Of all the things we hope for this time of year, perhaps nothing is more important than peace on earth. In that spirit, here’s a quick primer (in alphabetical order) on who celebrates what this time of year. After all, it’s only a better understanding of one another that can truly lead to peace. Happy holidays to all!

My husband Steve and me. Happy holidays 2016!

Bhuddists celebrate Bodhi Day: 8 December – Day of Enlightenment, celebrating the day that the historical Buddhaexperienced enlightenment

Christians celebrate:
Hindus in the U.S. celebrate:
Historical enthusiasts celebrate:
Jews celebrate:
  • Hanukkah: Ḥănukkāh is an eight-day Jewish holiday commemorating the re-dedication of the Holy Temple (the Second Temple) in Jerusalem at the time of the Maccabean Revolt against the Seleucid Empire of the 2nd century BC. Hanukkah is observed for eight nights and days, starting on the 25th day of Kislev according to the Hebrew calendar, which may occur at any time from late November to late December in the Gregorian calendar.
Pagans celebrate:
  • Yule: Pagan winter festival that was celebrated by the historical Germanic people from late December to early January.
  • Yalda: 21 December – The turning point, Winter Solstice. As the longest night of the year and the beginning of the lengthening of days, Shabe Yaldā or Shabe Chelle is an Iranian festival celebrating the victory of light and goodness over darkness and evil. Shabe yalda means ‘birthday eve.’ According to Persian mythology, Mithra was born at dawn on 22 December to a virgin mother. He symbolizes light, truth, goodness, strength, and friendship. Herodotus reports that this was the most important holiday of the year for contemporary Persians. In modern times Persians celebrate Yalda by staying up late or all night, a practice known as Shab Chera meaning ‘night gazing’. Fruits and nuts are eaten, especially pomegranates and watermelons, whose red color invokes the crimson hues of dawn and symbolize Mithra.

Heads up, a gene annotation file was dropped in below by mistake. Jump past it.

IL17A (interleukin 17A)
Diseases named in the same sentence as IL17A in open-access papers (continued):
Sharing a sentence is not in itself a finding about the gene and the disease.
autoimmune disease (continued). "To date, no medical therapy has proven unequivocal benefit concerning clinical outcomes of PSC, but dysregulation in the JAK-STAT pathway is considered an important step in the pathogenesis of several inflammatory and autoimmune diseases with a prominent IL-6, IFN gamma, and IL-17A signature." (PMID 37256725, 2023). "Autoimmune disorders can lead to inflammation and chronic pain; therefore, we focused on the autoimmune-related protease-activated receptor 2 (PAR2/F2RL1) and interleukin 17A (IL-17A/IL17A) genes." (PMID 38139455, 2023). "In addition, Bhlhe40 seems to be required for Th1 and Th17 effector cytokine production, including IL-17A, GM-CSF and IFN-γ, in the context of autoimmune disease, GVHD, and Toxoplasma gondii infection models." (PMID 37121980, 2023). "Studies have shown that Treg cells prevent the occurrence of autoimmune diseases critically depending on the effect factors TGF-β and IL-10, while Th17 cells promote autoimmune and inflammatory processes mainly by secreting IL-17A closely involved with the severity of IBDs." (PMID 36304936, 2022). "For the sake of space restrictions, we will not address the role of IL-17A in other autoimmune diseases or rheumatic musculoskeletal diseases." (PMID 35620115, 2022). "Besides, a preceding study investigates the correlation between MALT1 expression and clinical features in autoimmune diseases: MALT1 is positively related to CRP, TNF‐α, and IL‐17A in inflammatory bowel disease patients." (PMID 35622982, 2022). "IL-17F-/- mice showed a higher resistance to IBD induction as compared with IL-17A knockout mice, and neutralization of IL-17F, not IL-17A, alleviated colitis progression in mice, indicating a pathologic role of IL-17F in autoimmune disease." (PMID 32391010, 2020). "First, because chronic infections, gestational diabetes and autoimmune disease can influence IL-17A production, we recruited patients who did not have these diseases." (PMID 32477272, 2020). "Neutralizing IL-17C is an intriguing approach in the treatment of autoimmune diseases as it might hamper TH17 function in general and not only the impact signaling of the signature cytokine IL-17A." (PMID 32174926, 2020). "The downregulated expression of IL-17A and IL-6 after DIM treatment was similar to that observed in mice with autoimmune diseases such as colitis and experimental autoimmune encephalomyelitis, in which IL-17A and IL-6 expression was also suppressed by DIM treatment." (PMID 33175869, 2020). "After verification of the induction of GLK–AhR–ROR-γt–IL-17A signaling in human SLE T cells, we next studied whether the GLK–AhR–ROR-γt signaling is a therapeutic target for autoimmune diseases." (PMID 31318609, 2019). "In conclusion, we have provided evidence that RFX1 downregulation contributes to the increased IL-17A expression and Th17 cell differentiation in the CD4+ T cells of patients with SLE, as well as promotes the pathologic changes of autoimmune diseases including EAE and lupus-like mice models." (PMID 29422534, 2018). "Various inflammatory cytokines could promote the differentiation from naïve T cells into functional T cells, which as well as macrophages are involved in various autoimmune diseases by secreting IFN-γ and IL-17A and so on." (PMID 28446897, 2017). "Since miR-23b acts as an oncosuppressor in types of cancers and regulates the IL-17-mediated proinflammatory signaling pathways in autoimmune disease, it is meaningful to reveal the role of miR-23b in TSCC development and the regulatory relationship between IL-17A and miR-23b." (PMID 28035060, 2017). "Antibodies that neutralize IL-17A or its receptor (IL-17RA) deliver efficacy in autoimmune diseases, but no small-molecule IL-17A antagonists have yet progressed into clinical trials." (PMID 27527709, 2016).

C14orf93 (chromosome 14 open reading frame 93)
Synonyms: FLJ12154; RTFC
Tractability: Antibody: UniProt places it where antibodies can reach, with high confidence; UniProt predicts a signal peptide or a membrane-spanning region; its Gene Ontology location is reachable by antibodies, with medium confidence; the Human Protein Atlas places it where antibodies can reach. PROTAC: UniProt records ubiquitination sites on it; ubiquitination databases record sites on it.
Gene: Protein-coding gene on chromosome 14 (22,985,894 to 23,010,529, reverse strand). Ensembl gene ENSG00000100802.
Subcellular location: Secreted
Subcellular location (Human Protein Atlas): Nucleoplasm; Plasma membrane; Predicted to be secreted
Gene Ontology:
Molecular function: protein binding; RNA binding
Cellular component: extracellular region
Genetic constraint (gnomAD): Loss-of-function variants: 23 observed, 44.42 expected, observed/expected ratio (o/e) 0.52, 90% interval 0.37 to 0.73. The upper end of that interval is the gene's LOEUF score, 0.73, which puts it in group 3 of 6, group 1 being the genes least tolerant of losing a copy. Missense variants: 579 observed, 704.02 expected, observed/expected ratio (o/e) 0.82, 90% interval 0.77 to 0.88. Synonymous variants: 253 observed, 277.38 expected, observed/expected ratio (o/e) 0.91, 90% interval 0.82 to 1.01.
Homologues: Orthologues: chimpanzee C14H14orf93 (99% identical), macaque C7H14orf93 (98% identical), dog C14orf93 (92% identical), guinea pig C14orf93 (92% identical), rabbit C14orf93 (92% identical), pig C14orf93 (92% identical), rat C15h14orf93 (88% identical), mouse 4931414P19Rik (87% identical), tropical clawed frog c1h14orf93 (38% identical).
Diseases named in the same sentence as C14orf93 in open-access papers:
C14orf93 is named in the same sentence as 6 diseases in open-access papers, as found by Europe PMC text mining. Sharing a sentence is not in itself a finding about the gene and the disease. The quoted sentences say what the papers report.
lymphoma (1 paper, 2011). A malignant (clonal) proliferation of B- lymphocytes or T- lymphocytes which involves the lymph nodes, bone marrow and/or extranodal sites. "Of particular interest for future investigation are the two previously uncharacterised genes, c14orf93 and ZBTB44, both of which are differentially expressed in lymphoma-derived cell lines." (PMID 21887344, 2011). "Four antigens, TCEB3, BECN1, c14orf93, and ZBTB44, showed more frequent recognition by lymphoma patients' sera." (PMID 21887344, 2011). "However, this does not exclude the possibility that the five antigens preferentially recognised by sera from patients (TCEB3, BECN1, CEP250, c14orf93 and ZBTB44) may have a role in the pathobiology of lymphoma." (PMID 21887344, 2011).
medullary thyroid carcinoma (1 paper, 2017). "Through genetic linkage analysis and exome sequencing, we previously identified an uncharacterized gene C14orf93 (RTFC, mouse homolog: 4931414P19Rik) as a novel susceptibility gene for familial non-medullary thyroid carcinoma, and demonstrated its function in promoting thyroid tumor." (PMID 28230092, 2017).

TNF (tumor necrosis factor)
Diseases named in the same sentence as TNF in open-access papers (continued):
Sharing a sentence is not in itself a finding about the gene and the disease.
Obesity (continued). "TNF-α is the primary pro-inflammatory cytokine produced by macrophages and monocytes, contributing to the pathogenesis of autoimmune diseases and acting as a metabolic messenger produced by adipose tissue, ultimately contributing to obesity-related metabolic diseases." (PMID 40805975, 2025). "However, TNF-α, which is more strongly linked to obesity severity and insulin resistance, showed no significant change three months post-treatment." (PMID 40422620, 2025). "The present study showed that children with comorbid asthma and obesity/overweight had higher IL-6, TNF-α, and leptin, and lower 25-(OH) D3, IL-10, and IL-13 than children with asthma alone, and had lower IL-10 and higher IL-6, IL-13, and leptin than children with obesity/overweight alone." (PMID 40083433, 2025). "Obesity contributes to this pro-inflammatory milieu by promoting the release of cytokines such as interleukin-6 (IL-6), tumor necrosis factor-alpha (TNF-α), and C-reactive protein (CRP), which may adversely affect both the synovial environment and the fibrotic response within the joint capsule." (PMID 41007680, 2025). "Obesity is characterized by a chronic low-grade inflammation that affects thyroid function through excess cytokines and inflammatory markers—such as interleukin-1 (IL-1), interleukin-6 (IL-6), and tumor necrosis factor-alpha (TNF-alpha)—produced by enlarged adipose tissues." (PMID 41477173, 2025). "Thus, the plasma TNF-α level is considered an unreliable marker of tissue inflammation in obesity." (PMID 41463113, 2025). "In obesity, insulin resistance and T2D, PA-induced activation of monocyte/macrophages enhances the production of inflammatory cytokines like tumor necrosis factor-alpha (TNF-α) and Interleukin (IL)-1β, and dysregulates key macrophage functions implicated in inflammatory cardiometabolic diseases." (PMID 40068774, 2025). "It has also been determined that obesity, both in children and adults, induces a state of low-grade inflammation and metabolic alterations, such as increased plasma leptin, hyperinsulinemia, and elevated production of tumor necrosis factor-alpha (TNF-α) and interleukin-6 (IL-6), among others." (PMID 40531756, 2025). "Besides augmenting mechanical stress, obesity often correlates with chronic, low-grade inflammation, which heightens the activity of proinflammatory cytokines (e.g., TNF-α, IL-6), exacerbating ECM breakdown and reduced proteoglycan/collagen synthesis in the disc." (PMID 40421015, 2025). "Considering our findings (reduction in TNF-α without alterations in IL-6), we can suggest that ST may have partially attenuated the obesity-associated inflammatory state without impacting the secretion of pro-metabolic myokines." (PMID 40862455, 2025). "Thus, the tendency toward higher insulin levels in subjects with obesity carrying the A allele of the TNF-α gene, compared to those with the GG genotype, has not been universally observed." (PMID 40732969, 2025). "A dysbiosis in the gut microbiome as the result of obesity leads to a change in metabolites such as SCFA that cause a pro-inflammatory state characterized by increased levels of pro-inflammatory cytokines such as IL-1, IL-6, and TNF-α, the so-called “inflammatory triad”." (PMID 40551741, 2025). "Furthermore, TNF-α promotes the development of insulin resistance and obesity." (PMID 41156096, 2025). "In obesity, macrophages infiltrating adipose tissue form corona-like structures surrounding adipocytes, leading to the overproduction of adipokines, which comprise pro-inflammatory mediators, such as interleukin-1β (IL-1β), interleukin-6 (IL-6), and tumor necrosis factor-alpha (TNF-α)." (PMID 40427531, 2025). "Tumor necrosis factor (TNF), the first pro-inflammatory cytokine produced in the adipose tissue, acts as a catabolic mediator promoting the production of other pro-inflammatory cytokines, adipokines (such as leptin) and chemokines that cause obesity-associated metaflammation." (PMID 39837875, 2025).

Others celebrate:
  • Human Rights Day: 10 December
  • Zamenhof Day: 15 December – Birthday of Ludwig Zamenhof, inventor of Esperanto; holiday reunion for Esperantists
  • Soyal: 21 December – Zuni and Hopi
  • HumanLight: 23 December – Humanist holiday originated by the New Jersey Humanist Network in celebration of “a Humanist’s vision of a good future.”
  • Newtonmas: 25 December – As an alternative to celebrating the religious holiday Christmas, some atheists and skeptics have chosen to celebrate December 25 as Newtonmas, due to it being Isaac Newton’s birthday on the old style date.
  • Quaid-e-Azam‘s Day: 25 December
  • Boxing Day: 26 December – Day after Christmas.
  • Kwanzaa: 26 December–1 January – Pan-African festival celebrated in the U.S.
  • Watch Night: 31 December
  • New Year’s Eve: 31 December – last day of the Gregorian year
  • Hogmanay: night of 31 December–before dawn of 1 January – Scottish New Year’s Eve celebration
  • Dongzhi Festival – a celebration of Winter
Unitarians celebrate:
Chalica: first week of December – A holiday created in 2005, celebrated by some Unitarian Universalists.